Three Ways To Add an ActionListener In Java
When building GUI’s, the interface needs a way to listen and respond to events. Events are triggered when the user interacts with the GUI, such as pressing buttons and inserting text. One of these types of events in Java Swing is the ActionEvent. A commonly used component that generates a ActionEvent is a JButton, which is simply a button that produces an event when pressed. This article serves to explain three different ways an ActionListener can be added to a component.
Component as ActionListener
This is when the component itself listens for actions. To do this, simply implement the ActionListener interface in the component, for instance:
Components implementing the ActionListener therefore become both the source and listener. You would want to use this method if events are relatively simple and internal (e.g. not connecting multiple components).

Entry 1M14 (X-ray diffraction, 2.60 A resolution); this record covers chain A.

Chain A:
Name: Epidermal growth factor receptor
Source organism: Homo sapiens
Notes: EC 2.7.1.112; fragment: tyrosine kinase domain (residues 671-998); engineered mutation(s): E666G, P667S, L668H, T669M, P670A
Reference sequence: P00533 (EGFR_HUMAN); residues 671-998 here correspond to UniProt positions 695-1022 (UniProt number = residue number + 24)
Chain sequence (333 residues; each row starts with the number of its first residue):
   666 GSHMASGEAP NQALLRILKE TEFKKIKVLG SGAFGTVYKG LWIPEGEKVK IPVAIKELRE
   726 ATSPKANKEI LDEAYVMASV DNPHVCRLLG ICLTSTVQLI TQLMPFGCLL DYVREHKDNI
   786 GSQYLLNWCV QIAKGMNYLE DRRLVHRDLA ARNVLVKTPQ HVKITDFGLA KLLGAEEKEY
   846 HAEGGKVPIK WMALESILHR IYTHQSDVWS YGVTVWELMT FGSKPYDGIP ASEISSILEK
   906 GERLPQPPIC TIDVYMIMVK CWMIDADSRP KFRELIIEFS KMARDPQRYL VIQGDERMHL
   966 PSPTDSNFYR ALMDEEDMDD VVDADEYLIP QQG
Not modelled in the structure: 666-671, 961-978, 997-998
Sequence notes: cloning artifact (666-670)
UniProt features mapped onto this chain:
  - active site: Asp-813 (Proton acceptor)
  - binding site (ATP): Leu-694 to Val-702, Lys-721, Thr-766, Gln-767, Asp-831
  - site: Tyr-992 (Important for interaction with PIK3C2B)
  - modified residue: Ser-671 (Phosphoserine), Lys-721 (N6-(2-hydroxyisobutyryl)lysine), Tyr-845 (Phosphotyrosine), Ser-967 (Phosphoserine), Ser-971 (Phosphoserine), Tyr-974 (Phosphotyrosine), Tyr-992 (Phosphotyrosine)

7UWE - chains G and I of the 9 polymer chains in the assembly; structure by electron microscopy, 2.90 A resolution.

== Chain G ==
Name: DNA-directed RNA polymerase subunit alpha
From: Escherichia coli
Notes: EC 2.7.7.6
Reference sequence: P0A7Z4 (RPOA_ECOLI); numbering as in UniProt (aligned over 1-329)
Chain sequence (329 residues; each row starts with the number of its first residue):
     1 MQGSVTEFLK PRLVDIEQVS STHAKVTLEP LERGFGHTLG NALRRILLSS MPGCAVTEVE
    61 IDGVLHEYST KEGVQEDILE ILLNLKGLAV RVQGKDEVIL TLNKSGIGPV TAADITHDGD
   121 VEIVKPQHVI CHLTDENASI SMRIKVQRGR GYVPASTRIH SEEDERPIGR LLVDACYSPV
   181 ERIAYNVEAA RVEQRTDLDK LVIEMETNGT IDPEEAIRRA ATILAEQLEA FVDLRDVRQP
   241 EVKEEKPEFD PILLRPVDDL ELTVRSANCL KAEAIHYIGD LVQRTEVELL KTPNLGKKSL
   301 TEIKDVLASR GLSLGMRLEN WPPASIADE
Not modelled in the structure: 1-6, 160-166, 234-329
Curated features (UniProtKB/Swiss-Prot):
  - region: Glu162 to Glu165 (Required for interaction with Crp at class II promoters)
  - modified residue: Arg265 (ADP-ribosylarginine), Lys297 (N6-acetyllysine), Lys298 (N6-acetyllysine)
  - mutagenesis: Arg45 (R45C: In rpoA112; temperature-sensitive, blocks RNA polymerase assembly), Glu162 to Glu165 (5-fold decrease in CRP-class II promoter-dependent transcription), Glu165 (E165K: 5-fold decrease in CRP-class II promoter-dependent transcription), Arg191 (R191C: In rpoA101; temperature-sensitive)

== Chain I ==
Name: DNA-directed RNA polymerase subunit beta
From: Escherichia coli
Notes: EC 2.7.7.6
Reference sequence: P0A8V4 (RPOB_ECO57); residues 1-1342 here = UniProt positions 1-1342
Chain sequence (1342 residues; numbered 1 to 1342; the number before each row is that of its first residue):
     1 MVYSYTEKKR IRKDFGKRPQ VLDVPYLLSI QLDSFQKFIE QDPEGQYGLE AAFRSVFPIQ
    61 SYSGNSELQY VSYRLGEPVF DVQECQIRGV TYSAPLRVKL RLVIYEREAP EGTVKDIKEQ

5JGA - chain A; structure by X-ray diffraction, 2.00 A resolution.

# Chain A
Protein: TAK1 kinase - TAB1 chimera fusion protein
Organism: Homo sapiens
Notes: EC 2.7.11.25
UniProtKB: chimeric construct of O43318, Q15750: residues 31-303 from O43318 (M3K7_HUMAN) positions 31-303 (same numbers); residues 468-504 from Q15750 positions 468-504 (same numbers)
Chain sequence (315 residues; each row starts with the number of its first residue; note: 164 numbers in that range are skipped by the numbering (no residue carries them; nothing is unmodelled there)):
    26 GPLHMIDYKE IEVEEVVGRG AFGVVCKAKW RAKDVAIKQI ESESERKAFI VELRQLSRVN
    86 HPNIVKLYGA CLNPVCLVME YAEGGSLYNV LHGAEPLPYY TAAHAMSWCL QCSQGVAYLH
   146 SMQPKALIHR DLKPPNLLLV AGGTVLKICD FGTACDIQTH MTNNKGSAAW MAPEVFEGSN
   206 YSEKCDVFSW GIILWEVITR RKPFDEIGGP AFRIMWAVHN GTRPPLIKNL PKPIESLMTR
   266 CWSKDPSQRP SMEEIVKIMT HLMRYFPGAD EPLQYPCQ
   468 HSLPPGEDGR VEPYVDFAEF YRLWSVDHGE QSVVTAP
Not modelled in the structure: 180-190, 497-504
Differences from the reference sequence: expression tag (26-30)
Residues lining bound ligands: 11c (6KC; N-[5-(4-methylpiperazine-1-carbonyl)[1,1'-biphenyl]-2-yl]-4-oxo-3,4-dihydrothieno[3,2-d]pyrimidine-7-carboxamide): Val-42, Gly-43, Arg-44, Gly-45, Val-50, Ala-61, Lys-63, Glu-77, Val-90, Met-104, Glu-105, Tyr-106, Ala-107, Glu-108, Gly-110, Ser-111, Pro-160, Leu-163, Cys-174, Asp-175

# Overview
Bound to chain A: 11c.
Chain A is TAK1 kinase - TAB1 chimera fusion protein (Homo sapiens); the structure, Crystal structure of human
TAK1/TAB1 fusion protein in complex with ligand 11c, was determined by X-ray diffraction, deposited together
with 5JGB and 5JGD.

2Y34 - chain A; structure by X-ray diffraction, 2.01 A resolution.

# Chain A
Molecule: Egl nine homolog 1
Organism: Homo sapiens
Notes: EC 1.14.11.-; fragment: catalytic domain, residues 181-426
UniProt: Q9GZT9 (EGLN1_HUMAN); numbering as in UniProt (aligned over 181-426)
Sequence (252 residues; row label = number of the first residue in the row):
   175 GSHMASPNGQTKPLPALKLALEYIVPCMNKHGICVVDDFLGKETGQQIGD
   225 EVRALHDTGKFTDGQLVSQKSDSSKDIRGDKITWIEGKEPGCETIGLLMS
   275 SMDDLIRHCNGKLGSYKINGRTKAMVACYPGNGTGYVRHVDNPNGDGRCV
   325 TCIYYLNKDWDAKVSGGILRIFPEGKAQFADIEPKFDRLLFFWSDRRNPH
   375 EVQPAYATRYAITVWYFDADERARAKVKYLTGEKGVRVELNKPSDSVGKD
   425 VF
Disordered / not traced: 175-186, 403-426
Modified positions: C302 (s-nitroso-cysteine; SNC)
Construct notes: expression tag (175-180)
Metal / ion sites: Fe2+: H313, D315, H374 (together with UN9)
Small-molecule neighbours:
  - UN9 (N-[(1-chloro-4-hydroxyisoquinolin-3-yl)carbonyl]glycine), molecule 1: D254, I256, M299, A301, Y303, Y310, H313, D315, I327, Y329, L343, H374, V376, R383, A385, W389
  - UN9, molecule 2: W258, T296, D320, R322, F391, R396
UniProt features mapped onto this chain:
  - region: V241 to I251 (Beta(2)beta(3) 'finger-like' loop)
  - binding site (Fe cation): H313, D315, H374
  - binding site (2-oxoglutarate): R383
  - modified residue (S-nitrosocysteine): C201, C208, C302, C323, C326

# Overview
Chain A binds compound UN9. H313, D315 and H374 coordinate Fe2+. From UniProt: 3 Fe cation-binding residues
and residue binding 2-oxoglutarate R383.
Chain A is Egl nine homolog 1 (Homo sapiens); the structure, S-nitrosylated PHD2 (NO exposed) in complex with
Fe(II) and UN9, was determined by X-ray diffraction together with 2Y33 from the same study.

This method of adding an ActionListener breaks the Single responsibility principle as the component is both responsible for creating events and handling it.
This method is when you use the ‘new’ keyword to create a new ActionListener for each component.
This implementation is great for simple listeners and it also separates the listener from the component. Avoid this if your trying to add ActionListeners to sub-components, for example, sub-components of a JPanel. This can result in messy code as every component is creating it’s own version of an ActionListener.
This technique requires you to create a separate class that implements ActionListener. A component that needs this ActionListener simply creates a new instance of this class and adds it.
This is the cleanest way to add an ActionListener. It separates the component from the listener, creates a reusable listener that can be used across different classes and allows for complex interactions between components.